Linux Tactic

Transforming Your Linux Interface with Dash to Panel

Customizing the look and feel of your Linux interface can be a fun and exciting experience. One way to achieve this is by installing Dash to Panel, a GNOME Shell extension that allows you to transform your user interface into a classic desktop layout.

Additionally, Dash to Panel gives you a two panel layout, system tray functionality, and an optimized taskbar for running apps. In this article, we will explain in detail how to customize your Linux interface using Dash to Panel.

Installing Dash to Panel Extension

The first step in using Dash to Panel is to install the GNOME Shell extensions. This capability is disabled by default in web browsers.

Hence, it is recommended to enable it to facilitate easy installation at all times. You can enable GNOME Shell extensions in the Firefox and Google Chrome web browsers.

After enabling the installation of GNOME Shell extensions through your preferred web browser, it is time to install Dash to Panel. This can be done through the GNOME Tweaks application, accessible through the software center of your preferred Linux distribution.

Once GNOME Tweaks is installed, navigate to the “Extensions” tab and use the search bar to search for “Dash to Panel.” Once found, click on the install button, and Dash to Panel will be added to your system.

Creating a Two Panel Layout Using Dash to Panel GNOME Shell Extension

Dash to Panel provides plenty of customization options that give you full control over your Linux interface. One of the most popular features is the ability to create a two panel layout.

This is achieved through the following steps:

1. Keep Original GNOME Shell Top Panel

When you install Dash to Panel, the default setting is to replace the regular GNOME Shell top panel with the Dash to Panel.

To create a two panel layout, consider enabling the “Keep Original GNOME Shell Top Panel” option under “Behavior.” Navigate to the “Behavior” tab in the GNOME Tweaks application, and check the “Keep Original GNOME Shell Top Panel” option. 2.

Disabling Duplicate System Tray Icons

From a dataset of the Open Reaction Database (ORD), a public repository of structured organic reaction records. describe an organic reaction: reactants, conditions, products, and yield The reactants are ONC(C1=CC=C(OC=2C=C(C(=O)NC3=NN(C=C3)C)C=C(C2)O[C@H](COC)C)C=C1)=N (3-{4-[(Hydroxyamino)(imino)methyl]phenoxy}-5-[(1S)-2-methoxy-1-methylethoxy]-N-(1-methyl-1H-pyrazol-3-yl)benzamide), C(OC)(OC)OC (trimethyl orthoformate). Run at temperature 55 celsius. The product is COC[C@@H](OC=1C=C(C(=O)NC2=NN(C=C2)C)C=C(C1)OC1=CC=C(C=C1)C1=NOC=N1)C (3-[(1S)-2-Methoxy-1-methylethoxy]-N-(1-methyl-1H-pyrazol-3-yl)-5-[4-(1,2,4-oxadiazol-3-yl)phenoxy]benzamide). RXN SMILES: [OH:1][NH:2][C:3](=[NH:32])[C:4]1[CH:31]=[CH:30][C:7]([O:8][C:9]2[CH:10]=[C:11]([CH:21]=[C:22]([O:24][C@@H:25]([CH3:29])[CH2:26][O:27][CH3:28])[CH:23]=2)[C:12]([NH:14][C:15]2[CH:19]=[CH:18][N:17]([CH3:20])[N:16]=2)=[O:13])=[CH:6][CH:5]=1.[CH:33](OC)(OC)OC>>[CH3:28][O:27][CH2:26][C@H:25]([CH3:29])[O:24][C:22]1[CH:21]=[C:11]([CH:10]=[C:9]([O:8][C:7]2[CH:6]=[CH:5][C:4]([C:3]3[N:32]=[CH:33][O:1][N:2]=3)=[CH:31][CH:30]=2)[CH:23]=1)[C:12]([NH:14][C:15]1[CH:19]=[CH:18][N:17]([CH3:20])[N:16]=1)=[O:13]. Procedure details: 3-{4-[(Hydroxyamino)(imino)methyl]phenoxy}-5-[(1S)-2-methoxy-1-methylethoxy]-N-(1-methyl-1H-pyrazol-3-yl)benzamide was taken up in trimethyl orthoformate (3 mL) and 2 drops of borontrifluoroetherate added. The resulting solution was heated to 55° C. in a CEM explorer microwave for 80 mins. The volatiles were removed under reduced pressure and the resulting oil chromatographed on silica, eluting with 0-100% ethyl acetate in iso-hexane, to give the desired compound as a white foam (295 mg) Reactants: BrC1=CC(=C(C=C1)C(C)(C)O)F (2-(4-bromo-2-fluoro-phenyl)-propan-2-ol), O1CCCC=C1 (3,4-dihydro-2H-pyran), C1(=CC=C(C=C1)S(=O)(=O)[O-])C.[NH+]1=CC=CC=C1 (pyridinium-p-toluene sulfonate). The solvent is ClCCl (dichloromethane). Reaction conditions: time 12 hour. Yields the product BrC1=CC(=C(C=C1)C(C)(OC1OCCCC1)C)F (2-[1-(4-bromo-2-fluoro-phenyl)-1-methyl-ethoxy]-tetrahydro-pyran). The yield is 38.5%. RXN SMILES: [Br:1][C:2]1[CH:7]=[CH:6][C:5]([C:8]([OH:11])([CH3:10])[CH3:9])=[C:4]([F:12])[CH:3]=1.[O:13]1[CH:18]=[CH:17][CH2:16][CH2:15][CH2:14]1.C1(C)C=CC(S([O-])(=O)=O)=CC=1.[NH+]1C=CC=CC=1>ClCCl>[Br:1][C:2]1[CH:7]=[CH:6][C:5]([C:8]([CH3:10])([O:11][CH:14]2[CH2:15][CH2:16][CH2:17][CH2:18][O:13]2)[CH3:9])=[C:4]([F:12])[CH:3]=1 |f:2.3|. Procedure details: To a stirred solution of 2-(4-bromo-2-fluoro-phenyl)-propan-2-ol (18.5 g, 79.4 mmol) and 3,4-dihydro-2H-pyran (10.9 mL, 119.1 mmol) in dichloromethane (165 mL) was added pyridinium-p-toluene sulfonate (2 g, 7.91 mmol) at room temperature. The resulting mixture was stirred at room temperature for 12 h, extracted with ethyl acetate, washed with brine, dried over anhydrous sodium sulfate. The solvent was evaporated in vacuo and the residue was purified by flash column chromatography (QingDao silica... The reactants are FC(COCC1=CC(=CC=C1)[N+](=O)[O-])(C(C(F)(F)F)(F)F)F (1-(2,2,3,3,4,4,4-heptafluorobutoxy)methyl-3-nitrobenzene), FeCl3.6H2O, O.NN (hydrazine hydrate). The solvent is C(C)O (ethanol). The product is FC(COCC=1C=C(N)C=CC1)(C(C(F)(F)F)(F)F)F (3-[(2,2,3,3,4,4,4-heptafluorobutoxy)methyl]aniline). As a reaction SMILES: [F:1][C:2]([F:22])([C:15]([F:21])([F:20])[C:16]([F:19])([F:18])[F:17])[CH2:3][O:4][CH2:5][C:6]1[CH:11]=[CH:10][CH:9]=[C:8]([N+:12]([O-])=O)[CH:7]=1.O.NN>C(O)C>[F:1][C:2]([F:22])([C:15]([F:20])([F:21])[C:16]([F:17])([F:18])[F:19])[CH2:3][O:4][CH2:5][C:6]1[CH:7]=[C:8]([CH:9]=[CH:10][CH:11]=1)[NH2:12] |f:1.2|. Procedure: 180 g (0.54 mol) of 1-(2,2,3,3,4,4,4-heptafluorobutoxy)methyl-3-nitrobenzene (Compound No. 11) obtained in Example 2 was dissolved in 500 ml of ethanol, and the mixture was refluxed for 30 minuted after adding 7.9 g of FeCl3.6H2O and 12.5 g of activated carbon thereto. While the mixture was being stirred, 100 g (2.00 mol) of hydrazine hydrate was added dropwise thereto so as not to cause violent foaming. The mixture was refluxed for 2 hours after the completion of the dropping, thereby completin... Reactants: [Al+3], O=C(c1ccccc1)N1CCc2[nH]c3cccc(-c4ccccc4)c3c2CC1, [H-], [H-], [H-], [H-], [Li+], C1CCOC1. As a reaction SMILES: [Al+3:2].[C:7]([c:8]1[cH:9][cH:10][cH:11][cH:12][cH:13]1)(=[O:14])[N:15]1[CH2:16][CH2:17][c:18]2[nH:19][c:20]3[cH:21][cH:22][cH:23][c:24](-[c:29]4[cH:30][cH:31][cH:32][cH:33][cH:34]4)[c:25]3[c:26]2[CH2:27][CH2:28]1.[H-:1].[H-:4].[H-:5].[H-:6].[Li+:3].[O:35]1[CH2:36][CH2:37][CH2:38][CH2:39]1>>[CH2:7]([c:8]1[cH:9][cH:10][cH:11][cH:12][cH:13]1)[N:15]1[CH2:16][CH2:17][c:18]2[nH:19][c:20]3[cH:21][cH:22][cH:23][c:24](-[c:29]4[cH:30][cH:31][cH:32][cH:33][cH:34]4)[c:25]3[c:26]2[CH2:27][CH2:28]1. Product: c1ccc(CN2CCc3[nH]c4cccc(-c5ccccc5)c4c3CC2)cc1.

By default, the GNOME Shell displays system tray icons in both the top and bottom panels. This can cause duplication, making your interface look cluttered.

To disable duplicate system tray icons, navigate to the “Position” tab. Here you can select the “Bottom” option, which will remove the icons from the top panel, leaving only one panel for system tray icons.

3. Displaying Running App Labels

The preferred behavior of the taskbar is subjective.

Some Linux users prefer to have the taskbar display labels, while others prefer only the icon without labels. Dash to Panel gives you the freedom to choose, allowing you to display taskbar labels if you prefer.

You can find this option under the “Behavior” tab. Check the “Ungroup applications” option to ensure that each running app has its icon and label, with no grouping.

4. Final Result

After performing these customization steps, your Linux interface should resemble the classic desktop layout.

You will now have two panels instead of one, the system tray location has been shifted to the bottom panel, and running apps can be seen with labels if you prefer.

Conclusion

Customizing your Linux interface to your preferences is no longer a daunting task. With Dash to Panel, you have incredible flexibility and control over your interface.

By following the customization steps outlined in this article, you can transform a regular Linux interface into a classic desktop experience with two panels, a system tray, and a taskbar optimized for running apps. Dash to Panel provides you with endless possibilities and guarantees a unique and personalized user interface that is a joy to use.

In conclusion, customizing a Linux interface with Dash to Panel extension provides endless possibilities for a personalized user experience. This article has shown how to install the GNOME Shell extensions through the web browser and how to create a two panel layout using Dash to Panel.

Disabling duplicate system tray icons and displaying running app labels have also been highlighted. By following these customization steps using Dash to Panel, users can transform their Linux interface into a classic desktop experience.

The importance of having a personalized user interface cannot be overstated as it enhances user experience and productivity. Linux users should consider Dash to Panel an essential tool for customizing their interfaces.

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